Willa Glickman: How did you come to focus on housing activism? And what led you toward academic work?
Keeanga-Yamahtta Taylor: When I moved to Chicago in 1998 the racial segregation across the city struck me like a brick wall. I had never seen anything like it, and I grew up in the South. So it began with an interest in how the geography of the city fed and shaped its political culture. I read a lot of books about Chicago and its politics, and then in 2005 I began a job with an organization that helped tenants circumvent their evictions in court. I was a tenant advocate and became well versed in Chicago tenant law. This coincided with the beginning of the housing crisis in Black communities, which eventually devolved into the full-blown housing meltdown in 2007. That crisis was mostly confined to homeowners, but poor and working-class renters are always in crisis in the private market. For me, the housing insecurity that pervades the lives of ordinary people is incredibly personal, and politically it is the epicenter of capitalism’s failure. My mom was foreclosed out of our house when I was twelve. We moved houses when I was in seventh, eighth, and ninth grades, and then again in my sophomore year of high school—then I moved away altogether. My work as a housing advocate during the greatest catastrophe in the American housing market compelled me to understand why this could happen. After dropping out of college twice, I returned to school to finish my degree so that I could go to graduate school and answer the question.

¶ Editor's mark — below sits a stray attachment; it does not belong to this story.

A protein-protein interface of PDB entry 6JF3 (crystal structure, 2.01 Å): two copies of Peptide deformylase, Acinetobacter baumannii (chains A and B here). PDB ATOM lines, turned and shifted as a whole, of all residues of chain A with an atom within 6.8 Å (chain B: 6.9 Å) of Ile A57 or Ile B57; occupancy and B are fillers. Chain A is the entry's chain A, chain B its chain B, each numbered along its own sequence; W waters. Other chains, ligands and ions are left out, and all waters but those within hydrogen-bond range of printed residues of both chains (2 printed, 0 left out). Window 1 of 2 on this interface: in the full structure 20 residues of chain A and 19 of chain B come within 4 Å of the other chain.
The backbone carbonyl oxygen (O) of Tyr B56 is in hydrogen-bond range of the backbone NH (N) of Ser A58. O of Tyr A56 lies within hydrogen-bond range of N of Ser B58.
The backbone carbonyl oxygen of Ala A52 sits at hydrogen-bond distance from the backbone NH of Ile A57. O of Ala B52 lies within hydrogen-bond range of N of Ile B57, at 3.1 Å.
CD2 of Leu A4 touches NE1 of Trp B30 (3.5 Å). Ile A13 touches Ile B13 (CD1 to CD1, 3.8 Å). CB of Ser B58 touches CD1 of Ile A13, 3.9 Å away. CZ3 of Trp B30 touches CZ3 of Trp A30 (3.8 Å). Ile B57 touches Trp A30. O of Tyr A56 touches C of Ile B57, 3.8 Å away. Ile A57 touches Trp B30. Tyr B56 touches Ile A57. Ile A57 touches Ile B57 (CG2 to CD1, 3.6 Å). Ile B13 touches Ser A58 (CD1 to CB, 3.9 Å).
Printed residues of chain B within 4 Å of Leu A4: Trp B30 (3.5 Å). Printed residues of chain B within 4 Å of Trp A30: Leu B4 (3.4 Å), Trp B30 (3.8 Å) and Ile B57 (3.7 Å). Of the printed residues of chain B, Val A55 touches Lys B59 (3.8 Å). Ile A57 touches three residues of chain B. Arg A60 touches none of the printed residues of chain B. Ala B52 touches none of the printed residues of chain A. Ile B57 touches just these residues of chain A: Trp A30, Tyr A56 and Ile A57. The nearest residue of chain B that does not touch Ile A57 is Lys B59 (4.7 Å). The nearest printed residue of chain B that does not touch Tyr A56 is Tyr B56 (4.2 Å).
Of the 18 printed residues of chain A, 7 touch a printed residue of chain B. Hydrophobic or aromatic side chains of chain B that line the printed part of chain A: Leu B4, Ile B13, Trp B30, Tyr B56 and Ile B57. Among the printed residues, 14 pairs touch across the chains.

Your essay describes disagreements about anticapitalism in the radical Black left of the 1960s. How do you think these arguments have changed (or not) among activists and academics working for Black liberation today?
What those debates in the 1960s were really getting at was, “How do we change this society?” There were some who may have felt that the problems confronting Black people were overwhelming, and so we should focus on those issues that we can control. Thus you get an emphasis on community control and community politics on the one hand, and on the other hand, some who delved deeply into cultural politics. Others, like the Black Panther Party or similar revolutionary Black nationalists, believed that capitalism is too powerful a force for us to try and work around, and that our politics must be geared toward fighting capitalism. But even that did not create a political consensus of what the struggle should then look like: Do we engage in armed conflict against the American state, as the Panthers once argued? Should we attack capitalism at the point of production in the nation’s factories, as the different expressions of the Revolutionary Union Movement argued? Or do we build a socialist movement on the basis of solidarity, which seeks to unite the different factions, as the Combahee River Collective argued in the late 1970s after radicalization had come and gone?
The debates have changed today but they are still rooted in the question of how to change our society. Now we contend more with whether we can use the money and resources of foundations and NGOs to build revolutionary or radical projects. What is the relationship of the radical left to the Democratic Party, a question very much alive in the 1960s but imbued with important differences today? The main difference being that fifty or so years ago, Black electoral politics was emergent. Today, we have lived through two terms of a Black presidency and the highest concentration of Black elected officials in Congress and beyond in American history. So the question of whether we can vote our way into liberation is no longer an abstraction. Most importantly, how do we build democratic, accountable political organizations that are truly representative of ordinary people? It was a crucial question in the 1960s and 1970s and it is the crucial question facing us today.